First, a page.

Examples of Cyber Warfare #TrendTalksBizSec

Jon Clay, VP of Threat Intelligence: [00:00:00] Hey welcome everybody. Jon Clay, VP of Threat Intelligence here at Trend Micro and welcome to another episode of #TrendTalksBizSec. Joining me again is my cohort in crime.

Ed Cabrera, Chief Cybersecurity Officer: My name’s Ed Cabrera. I’m the Chief Cybersecurity Officer at Trend Micro. It’s great to be here.

Jon: You know, interesting Ed, I recently was able to travel to Switzerland, to Davos for the World Economic Forum, as part of our Cybersecurity Tech Accord Allegiance. They got me to speak at a panel there and the topic was quite interesting. It was about hybrid warfare and cyber warfare. And while there was a really good discussion during it, and you can actually find it online – it’s on YouTube – if you want to take a look at it. But we didn’t cover a number of areas that I thought we were going to cover, but we didn’t.

So I thought you and I [00:01:00] could take time today and talk a little bit about cyber warfare, hybrid warfare. Obviously, with the issues going on with Russia and Ukraine, we’re starting to see this. Any initial thoughts around this? Maybe explain to the audience what hybrid warfare or cyber warfare is.

Ed: Well, yeah, absolutely. There’s been this thought process and planning for many, many years as cyber has become that fifth domain from a Department of Defense perspective. The Department of Defense has always wanted to, and their goal is to, maintain dominance across all domains.

Cyberspace now is critical and one of the key domains out there. And so, when we talk about in terms of cyber conflict, cyber war, it has usually been in the context of just [00:02:00] another element within that 360-degree dominance that they hope to achieve in any conflict of war. Cyber is that one space such as air dominance, for example, right?

Whatever conflict you go into, a war be it, you want to maintain air dominance. And cyberspace is just one of them now, but we’re getting into this unique area which we anticipated…could cyber conflict be the main domain that is being acted upon? So instead of doing the kinetic or traditional, physical aspects of it, could you have cyber war be the only element that is happening?

I think the Russian invasion of Ukraine has really brought that up to a different level in that discussion and what we’re actually seeing. We’ll talk about it [00:03:00] here now, but I think when we talk in terms for, especially for here is like cyber conflict, cyber war, or hybrid, and the hybrid piece is just a definition of kinetic and cyber.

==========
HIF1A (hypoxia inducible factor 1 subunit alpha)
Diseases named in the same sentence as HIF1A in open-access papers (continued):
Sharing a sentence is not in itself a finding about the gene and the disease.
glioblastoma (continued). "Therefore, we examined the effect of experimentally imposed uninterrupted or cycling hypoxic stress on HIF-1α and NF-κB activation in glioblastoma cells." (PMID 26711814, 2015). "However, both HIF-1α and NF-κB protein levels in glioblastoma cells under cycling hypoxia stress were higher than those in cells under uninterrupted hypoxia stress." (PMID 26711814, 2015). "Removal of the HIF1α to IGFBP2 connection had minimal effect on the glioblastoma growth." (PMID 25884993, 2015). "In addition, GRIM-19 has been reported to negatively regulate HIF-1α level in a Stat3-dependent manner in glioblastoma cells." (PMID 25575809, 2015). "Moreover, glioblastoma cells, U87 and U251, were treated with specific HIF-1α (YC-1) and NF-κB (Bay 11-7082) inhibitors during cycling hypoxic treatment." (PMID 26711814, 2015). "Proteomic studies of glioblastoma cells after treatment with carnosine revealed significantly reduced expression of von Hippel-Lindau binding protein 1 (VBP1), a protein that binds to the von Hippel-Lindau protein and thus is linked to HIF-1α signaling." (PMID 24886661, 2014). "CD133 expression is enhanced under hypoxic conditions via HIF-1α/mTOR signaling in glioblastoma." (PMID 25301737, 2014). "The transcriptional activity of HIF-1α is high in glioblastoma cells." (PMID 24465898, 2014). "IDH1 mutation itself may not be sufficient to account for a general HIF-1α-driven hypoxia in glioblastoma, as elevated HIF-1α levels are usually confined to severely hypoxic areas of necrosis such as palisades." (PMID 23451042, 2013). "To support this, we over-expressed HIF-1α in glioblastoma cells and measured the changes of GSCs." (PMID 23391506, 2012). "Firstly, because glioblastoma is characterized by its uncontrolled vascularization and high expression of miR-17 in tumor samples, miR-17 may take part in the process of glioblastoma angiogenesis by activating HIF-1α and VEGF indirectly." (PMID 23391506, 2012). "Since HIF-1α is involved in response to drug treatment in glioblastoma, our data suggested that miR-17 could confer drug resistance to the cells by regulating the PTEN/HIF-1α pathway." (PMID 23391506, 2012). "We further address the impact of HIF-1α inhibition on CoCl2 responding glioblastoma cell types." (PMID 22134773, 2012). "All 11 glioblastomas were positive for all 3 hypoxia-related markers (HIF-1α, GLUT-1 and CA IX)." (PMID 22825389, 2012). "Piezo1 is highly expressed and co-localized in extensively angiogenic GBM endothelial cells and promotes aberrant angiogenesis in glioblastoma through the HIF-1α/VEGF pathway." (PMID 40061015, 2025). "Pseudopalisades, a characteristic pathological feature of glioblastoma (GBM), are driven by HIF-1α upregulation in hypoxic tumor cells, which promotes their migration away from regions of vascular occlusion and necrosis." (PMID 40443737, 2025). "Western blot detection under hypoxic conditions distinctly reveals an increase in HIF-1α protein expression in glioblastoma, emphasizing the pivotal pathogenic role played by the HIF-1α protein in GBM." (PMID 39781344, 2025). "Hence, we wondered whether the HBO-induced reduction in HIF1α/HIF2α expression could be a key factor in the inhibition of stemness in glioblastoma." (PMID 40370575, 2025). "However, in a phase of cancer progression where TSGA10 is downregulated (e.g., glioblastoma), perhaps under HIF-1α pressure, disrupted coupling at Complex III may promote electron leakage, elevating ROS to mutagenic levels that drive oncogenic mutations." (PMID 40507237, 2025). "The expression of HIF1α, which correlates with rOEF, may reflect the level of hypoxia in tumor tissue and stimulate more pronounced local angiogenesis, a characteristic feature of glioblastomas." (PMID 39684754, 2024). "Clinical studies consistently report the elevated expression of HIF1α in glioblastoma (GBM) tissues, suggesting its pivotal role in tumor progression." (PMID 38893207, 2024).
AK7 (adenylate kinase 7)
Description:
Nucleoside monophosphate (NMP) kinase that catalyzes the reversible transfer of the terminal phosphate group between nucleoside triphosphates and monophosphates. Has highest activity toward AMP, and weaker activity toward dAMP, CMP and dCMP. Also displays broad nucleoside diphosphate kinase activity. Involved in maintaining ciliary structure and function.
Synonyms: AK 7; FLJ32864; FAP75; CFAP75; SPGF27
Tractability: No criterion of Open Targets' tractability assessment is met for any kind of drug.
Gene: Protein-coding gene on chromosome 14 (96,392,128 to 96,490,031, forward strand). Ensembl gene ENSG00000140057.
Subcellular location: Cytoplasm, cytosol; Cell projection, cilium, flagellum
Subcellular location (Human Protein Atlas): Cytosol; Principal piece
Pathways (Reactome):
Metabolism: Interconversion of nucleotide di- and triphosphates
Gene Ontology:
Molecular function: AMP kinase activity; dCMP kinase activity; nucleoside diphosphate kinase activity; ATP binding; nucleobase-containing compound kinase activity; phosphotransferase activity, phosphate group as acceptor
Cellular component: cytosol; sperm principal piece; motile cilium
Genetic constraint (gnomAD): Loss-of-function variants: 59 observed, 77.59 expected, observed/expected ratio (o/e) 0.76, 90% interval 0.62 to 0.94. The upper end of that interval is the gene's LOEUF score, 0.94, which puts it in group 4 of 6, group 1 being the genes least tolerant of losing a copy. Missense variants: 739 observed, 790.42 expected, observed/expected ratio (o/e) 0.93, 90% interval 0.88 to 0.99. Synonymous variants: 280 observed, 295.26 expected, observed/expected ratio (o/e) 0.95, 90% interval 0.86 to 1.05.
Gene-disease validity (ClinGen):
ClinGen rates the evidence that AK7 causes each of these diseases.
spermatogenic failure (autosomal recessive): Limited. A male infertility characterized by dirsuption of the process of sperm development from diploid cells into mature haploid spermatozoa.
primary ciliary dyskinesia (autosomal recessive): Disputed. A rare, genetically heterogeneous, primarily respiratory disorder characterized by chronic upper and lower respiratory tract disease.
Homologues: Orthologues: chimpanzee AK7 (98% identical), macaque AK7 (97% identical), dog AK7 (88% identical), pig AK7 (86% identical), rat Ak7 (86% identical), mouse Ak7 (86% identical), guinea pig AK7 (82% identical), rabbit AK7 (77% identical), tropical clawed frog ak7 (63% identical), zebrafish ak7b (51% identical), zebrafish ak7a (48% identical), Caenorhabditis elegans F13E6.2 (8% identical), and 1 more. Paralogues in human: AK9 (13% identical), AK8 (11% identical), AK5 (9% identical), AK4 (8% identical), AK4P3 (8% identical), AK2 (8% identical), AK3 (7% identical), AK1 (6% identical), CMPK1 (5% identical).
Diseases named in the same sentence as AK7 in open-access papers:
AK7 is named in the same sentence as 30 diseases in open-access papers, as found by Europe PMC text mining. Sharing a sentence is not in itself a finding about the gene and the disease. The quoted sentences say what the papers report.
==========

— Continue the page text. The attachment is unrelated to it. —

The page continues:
Jon: Right. One thing we obviously are seeing is that cyber is going to have a part to play in any upcoming conflict, but it may not be as big as what people thought. You know, we were thinking, we could do away with the tanks and the air force and all that. And you just have computers fighting it out. But obviously that’s not the case as we’re seeing with Ukraine and Russia, right?

Ed: No, absolutely. We’ve thought of cyberwar as being this dominant part of any conflict, but there’s still so many physical, critical infrastructure types of kinetic [00:04:00] targets and goals or objectives that you need to achieve in any conflict.

So cyber is still critical as we become more hyper-connected. As we approach ubiquitous computing, ubiquitous connectivity, cyber then becomes very relevant. But as we’ve seen, it’s an interesting concept because traditionally cyber has just been more of an information gathering or cyber espionage tool to aid any type of conflict. But now with critical infrastructure across the globe being much more hyper-connected and being a richer target from a cyberspace perspective, now we do see that now cyber becomes a more dominant role in this.

Jon: Yeah, and what’s interesting is years ago we saw where Russia [00:05:00] took down the energy plant in Ukraine, but in a real warfare, maybe bombing that plant would be a much more effective thing than trying to take it offline.

Ed: Well, I mean, it still serves a purpose if you’re able to knock down the power or communication, the real two top tier critical infrastructure. If you’re able to eliminate communication and power, you have disrupted and/or created enough opportunity on the kinetic side or the physical side to be able to come and do more damage.

Like any conflict, we’re all kids of understanding war and conflict, unfortunately, but command and control is necessary for any conflict. That’s one of the first areas on either side they’re looking to obtain dominance, is to knock out the command and control. And what is that? Power and communications.

Jon: I think the [00:06:00] other aspect that we’re seeing is the misinformation and disinformation campaigns that can be done via cyber to make the citizens of the country that’s being attacked unaware, or they don’t know what to do, where to go, because we’re so connected now to the internet for information.

If you can do a misinformation campaign to disrupt that, I think that’s one of the areas we’ll see a big time with future conflicts, especially in the initial stage. When you’re first going in, you start that initial disinformation misinformation campaign, and then you continue it throughout the campaign.

Ed: Oh, absolutely. It’s nothing new. Information warfare, PSYOPs, psychology operations – you name it. It’s already been in existence, but social media, 24/7 news cycles have made it even more important to where it’s an integral part.

Jon: We don’t need to [00:07:00] drop the pamphlets out of the plane anymore.

Ed: Exactly. You don’t need to – everybody’s got a phone, right? So, you’re able to instantaneously provide some type of propaganda or misinformation around the globe. That is more important now more than ever, is that ability to do that. And then, we’ve talked about this, right, it’s the deep fakes of audio, video, and everything else.